Minigrids. They’re one of the most attractive models for remote community electrification. They’re scalable, and flexible, and capable of supplying power at levels that really permit productive use to be made of the power. But at the same time, they raise alot of questions – what is the most appropriate structure, size, payment system etc for a particular local community. Getting these things wrong has led to systems failing, or not having the development impact they were intended to have.
To try to address some of these issues, Energy Action Partners have devised their Minigrid Game. This is a collaborative role-playing game built around a representation of a minigrid system, intended to be used as an educational and collaborative planning tool in designing a community-sized minigrid system. The game is designed to be used within a process that explores minigrid planning and operational decisions.
The Minigrid Game is a completely novel way for communities to develop workable solutions to the unique challenges of managing a community minigrid, such as system sizing, tariff-setting, and demand-side management. By playing as a group, the players can also improve their understanding of energy technology, practice negotiation and consensus-building skills, and most importantly, have fun.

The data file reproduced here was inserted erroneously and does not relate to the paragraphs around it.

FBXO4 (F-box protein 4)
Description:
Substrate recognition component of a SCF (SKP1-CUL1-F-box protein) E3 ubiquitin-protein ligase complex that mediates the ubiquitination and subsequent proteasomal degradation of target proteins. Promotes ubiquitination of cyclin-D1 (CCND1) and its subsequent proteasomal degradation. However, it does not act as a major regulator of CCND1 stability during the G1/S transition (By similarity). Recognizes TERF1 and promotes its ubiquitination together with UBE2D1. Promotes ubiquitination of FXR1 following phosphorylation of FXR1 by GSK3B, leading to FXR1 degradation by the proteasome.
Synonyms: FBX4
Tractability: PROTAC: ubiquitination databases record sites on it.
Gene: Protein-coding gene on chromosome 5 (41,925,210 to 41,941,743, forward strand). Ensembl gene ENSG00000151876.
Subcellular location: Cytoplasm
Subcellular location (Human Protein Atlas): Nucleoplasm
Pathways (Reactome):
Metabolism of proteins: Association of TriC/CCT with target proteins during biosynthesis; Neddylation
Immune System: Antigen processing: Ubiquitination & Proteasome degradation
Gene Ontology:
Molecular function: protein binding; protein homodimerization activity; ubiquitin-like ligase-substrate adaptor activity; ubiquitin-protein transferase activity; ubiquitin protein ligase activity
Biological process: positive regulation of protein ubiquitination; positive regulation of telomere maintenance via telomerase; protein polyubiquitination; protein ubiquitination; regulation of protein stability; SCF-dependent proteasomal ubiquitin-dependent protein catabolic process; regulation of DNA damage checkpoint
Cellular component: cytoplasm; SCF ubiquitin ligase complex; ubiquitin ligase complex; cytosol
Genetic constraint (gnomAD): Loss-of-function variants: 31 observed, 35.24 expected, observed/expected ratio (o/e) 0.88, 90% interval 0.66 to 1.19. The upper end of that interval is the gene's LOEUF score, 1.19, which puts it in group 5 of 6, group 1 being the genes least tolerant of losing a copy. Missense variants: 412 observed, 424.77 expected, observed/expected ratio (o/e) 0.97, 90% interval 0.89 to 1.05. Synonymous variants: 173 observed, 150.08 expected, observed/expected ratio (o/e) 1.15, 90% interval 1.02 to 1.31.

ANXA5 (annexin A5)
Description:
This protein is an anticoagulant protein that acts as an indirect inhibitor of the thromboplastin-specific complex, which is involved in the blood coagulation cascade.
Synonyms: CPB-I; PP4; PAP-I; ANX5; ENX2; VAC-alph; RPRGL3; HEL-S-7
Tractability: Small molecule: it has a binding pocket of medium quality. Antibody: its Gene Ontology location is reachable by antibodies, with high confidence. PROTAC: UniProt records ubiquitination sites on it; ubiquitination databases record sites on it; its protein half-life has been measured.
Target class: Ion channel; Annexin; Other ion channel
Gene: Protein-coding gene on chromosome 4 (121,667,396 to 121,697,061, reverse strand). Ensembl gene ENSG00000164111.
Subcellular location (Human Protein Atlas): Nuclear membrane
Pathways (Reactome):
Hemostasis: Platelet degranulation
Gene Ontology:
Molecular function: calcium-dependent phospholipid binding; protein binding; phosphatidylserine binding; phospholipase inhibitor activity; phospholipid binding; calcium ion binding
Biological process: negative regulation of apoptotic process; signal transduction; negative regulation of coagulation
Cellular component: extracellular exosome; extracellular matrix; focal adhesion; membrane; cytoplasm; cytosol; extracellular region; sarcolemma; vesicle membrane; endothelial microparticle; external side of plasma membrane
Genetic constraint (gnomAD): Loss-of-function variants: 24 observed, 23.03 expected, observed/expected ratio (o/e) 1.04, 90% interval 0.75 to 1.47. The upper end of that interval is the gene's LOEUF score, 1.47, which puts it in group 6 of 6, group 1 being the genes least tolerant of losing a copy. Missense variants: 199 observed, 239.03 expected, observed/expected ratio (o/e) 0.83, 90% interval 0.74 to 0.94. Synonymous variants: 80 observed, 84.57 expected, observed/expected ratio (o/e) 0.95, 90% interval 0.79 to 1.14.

Participants joined us on Tuesday 15th May 2018 to hear more about the game and its applications from Scott Kennedy, Executive Director and Ayu Abdullah, Southeast Asia Director of Enact Partners, and also for an opportunity to play the game live during the webinar! The game is designed to run in a controlled environment (in a village community centre, for example) so we saw some of the challenges that playing the game over the internet brings, on connections that were not 100% reliable. But participants were still able to get a real sense of the power and flexibility of this simulation for optimising system design, and making users aware of the consequences of their individual energy usage and payment behaviours.